Archive for the ‘Students’ Category

Spring Art Classes: Drawing and Painting

Friday, March 22nd, 2013

This Sunday will mark the beginning of our spring drawing and painting classes.

Learn to Draw and Paint (ages 6-10) (1-2pm):

Discover the arts! Explore drawing and painting with a variety of techniques using pencil, crayons, pencil crayons, oil pastel and tempera paint. Each lesson will build upon the last, beginning with drawing simple shapes for image creation and continuing with the use of mixed-media painting and simple printmaking.

Art Fundamentals for Teens (ages 11-14) (2:30-4pm):

Explore the fundamentals of drawing and painting with a variety of techniques and materials using pencil, charcoal, conte, ink, watercolour and acrylic. Each lesson will build upon the last, beginning with simple shapes to create form. Students will learn simple perspective, how to draw from sight, basic composition and painting skills. Students will also be introduced to the elements and principles of design.

These classes held in room #3 in the Rosemount Community Center in Vaughan. For more information…

Bug Week

Thursday, September 29th, 2011

My art shows are over for the year – and to be honest, I’m somewhat relieved. As fun as they are for meeting new people and developing relationships with other vendors, they can be a grind.

But I’m not idle. I am now on to teaching. I teach three classes in painting and drawing. Two classes for 6 to 10 year olds and one for 11 to 14 year olds. I am also teaching my comic art class and an art portfolio class. Needless to say, I am a bit busy jumping back and forth. Teaching the various mediums isn’t the hard part. What is difficult is having such a range of students (age, maturity, accomplishment) in one class.

I base my teaching on the Ontario Arts Curriculum. The curriculum basically tells a teacher that a student in grade 4 should be able to do this or that by the end of the year. What I’m finding is that the “accomplished range” is not as high as it should be – particularly for drawing. Of course there are exceptions, but overall there appears to be a systemic issue that is concerning and challenging.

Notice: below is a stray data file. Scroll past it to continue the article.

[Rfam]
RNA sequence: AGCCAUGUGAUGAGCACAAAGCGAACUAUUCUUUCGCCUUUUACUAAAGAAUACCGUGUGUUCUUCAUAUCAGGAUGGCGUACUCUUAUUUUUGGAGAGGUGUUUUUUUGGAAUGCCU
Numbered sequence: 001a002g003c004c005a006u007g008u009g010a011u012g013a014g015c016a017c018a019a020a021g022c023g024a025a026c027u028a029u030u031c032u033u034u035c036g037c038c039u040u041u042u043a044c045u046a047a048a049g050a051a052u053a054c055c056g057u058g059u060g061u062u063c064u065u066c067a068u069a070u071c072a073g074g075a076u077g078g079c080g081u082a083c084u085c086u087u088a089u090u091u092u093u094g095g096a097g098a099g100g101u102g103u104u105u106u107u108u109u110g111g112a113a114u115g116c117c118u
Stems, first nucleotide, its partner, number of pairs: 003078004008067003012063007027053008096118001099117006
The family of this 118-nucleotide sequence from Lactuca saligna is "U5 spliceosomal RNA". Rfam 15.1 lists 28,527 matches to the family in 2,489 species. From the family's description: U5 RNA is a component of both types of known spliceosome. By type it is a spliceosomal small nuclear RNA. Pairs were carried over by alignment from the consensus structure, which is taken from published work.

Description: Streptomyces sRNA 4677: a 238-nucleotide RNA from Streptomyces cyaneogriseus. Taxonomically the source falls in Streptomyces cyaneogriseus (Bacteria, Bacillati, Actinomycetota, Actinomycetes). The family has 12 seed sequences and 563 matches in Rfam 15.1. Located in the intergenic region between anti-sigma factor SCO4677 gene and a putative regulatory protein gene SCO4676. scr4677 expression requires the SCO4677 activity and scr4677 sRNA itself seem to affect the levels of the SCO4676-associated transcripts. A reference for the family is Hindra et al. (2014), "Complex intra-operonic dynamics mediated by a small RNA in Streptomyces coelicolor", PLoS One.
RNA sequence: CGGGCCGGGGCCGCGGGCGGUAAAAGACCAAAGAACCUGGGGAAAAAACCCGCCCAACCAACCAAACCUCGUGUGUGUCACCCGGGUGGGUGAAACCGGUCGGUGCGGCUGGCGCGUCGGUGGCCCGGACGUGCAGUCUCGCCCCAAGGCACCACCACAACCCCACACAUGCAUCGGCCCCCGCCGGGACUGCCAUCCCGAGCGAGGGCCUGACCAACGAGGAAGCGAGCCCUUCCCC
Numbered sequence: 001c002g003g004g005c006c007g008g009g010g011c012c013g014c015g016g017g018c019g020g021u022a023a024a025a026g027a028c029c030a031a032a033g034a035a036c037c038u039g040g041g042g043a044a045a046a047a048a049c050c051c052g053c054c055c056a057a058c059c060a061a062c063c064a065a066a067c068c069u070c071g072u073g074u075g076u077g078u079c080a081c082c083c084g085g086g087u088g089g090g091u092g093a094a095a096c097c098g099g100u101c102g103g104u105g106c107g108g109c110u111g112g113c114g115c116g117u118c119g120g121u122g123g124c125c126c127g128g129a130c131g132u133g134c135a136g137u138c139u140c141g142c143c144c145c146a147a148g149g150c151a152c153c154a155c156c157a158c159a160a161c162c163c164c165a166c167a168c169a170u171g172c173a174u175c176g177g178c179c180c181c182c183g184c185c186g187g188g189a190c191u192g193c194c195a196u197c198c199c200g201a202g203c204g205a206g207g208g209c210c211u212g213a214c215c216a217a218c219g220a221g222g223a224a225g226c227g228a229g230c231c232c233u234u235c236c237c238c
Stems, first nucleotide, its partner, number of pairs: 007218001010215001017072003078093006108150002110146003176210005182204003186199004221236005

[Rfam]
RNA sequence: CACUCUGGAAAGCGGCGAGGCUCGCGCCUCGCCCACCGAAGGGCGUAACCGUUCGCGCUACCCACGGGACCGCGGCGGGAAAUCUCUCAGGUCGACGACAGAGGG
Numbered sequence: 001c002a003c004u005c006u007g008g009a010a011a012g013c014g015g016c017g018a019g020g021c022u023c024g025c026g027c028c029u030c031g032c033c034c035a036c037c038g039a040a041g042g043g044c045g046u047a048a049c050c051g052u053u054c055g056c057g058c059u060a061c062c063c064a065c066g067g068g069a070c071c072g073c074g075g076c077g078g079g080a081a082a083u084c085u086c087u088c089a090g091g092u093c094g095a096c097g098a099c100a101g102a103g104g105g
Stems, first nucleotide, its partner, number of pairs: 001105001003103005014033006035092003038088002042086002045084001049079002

As a result, I have had to become inventive. In addition to poor drawing skills, the kids have incredibly short attention spans. So I’m trying to incorporate contemporary, pop culture references into my lesson plans to keep their interest. I am going to use “hip-hop” dance imagery to demonstrate contour, gesture, and movement for the older class. And for the younger class it is going to be “bug week” so I can teach repetition, form, and depth.

But with all that said, I think it is me who I am mostly teaching.

What Did You Learn?

Monday, July 25th, 2011

This blog is about learning. I am asked numerous questions about: how to draw, how to paint, creating characters, drawing animals, how to use watercolour and gouache, what kind of pencils I use, what crosshatching is, and how to do perspective. The list goes on.

People have many reasons for wanting to learn an art form. It may be because they want to go to an art school and so they tell me that they "need to learn everything!" One person I talked with wants to learn how to draw dogs. Another wants to finally understand perspective. Yet another wants to eventually teach art and give back to the community. These are all completely understandable reasons for learning art.

I graduated with a degree in Art History and decided that I wouldn’t be a very good art historian if I didn’t know how to draw or paint. And so I enrolled in a figurative drawing class. I spent the next four years learning how to draw the human form. By year five I dived into painting. By year twelve I was learning about comic art and cartooning. I am now in my twenty-second year of art learning and it will continue. Every year I take a course on something that is interesting to me and that forwards my learning. I also spend a lot of time reading books about painting and drawing and about specific materials.

At this stage of my career, I look for the little nuggets of wisdom in a class or a book. For instance, in an Extreme Anatomy course I learned that the space between the fourth finger and the pinky was slightly bigger than between the other fingers. Understanding that little bit of information allowed me to improve my hand drawings in both traditional drawing and comic drawing. It is these little nuggets that are so important.

At the start of every class I teach I ask my new students who have taken drawing before: "What do you remember from your last teacher?" The most common answer is: "nothing." Wow. They remember nothing of what they were taught. I find this totally unacceptable.

In teaching core fundamentals, I strive to teach elements that the students will remember. My teacher – 22 years ago – taught me these things and I in turn, teach my students.

  1. Draw lightly
  2. Draw general to specific
  3. Learn to draw through your mistakes

Obviously, there are more lessons that I teach. But these are the three elements of basic drawing that I repeat over and over again. I hope if my students are asked by another teacher: "What did you learn from M-J Kelley?" they will remember these three elements.